The Orange Order has confirmed that they were the anonymous buyers who bought a musket, believed to have been used at two of the most historic battles fought on Irish soil.
The gun was sold at auction by Ross’s Auction Rooms, in Belfast, for $31,000 (£20,000). The musket is believed to have been used at both the Siege of Derry in 1688/89 and the Battle of the Boyne in 1690.
The Orange institution announced that they were “delighted to confirm it purchased the much sought-after item at a public auction in the city last week.”
Grand Lodge Director of Services, Dr David Hume, said the piece would be a “tremendous acquisition” for Orangeism and the museum sector in Northern Ireland.
“The Grand Lodge of Ireland is the custodian of a number of artifacts which belonged to or date to the period of William of Orange and this Jacobite artifact is a major addition to our collection,” Hume continued.
“It is tremendous to have an artifact from the period of the Boyne, from the other side of the contest between the two Kings.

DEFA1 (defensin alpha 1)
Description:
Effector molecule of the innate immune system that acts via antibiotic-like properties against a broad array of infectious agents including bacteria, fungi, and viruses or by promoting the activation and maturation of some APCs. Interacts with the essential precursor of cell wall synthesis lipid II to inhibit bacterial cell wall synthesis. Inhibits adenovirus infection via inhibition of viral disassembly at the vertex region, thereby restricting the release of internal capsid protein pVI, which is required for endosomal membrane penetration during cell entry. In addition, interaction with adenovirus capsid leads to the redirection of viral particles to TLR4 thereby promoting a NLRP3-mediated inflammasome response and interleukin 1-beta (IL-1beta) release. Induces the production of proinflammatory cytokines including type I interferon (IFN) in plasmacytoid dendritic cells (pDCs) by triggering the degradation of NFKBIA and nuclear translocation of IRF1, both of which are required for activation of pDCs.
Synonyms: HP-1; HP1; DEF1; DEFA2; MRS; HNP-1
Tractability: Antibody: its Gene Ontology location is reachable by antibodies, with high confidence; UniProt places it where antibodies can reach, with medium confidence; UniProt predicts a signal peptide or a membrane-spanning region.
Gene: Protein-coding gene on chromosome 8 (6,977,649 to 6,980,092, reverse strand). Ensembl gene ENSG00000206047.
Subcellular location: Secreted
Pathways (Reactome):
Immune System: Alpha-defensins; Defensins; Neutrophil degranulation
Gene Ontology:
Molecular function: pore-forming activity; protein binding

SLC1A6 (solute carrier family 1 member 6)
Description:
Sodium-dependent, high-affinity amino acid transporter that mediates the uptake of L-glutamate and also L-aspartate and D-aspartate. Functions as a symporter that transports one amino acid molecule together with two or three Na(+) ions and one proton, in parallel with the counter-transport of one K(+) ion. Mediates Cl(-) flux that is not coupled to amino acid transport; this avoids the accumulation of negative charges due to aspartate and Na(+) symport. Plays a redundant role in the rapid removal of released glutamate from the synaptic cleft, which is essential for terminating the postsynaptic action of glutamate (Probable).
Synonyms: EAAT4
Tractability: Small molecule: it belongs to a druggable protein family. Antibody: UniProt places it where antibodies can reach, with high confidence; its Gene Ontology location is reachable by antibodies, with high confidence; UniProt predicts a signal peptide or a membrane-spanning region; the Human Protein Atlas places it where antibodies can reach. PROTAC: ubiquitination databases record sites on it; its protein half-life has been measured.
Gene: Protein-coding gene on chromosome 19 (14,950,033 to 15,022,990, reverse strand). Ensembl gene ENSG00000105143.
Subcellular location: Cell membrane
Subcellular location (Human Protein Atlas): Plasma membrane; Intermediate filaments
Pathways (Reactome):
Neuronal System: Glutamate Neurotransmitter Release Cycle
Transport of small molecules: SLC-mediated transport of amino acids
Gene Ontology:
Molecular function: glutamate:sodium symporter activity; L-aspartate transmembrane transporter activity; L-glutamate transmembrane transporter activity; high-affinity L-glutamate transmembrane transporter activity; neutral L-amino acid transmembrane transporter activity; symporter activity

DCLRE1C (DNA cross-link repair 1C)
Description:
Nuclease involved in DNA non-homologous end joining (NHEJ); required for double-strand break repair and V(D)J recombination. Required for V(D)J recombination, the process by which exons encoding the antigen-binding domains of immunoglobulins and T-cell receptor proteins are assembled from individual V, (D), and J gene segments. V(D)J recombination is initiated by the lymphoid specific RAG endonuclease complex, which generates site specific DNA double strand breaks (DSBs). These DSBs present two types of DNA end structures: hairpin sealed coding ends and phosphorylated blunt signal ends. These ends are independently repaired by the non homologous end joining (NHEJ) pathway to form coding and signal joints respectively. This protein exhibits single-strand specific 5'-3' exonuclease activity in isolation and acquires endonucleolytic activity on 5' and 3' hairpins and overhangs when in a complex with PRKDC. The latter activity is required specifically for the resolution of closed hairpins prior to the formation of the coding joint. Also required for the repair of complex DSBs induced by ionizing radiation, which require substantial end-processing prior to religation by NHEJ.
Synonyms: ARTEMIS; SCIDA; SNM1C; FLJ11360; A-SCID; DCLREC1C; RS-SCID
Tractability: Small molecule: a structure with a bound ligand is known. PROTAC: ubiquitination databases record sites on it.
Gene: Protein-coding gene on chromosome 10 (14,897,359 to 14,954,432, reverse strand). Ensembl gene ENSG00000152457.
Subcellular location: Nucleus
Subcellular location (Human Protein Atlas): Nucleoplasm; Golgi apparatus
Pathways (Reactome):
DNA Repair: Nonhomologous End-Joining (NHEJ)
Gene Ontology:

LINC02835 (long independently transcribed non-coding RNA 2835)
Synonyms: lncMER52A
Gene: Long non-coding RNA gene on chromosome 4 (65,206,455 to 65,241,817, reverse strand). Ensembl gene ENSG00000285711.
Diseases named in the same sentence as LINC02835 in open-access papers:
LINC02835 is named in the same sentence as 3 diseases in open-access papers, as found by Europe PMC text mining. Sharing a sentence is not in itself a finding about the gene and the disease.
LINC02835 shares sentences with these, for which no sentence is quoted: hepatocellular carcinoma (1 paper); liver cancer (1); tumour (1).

“It was very tense being on the other end of the phone during the auction and it was only afterwards that I got to watch the event in the auction house and saw the interest which had been generated. We are delighted to refute one media report which said that the gun would not be on public display.”
The firearm made world headlines when it was presented by then First Minister, Dr Ian Paisley, to Irish Prime Minister Bertie Ahern in 2007 at the site of the Battle of the Boyne. The presentation of the weapon by Dr Paisley was meant to signal a new beginning in north-south relations and end to conflict.
The privately-owned gun was on loan to the Irish State and returned to its owner in 2011.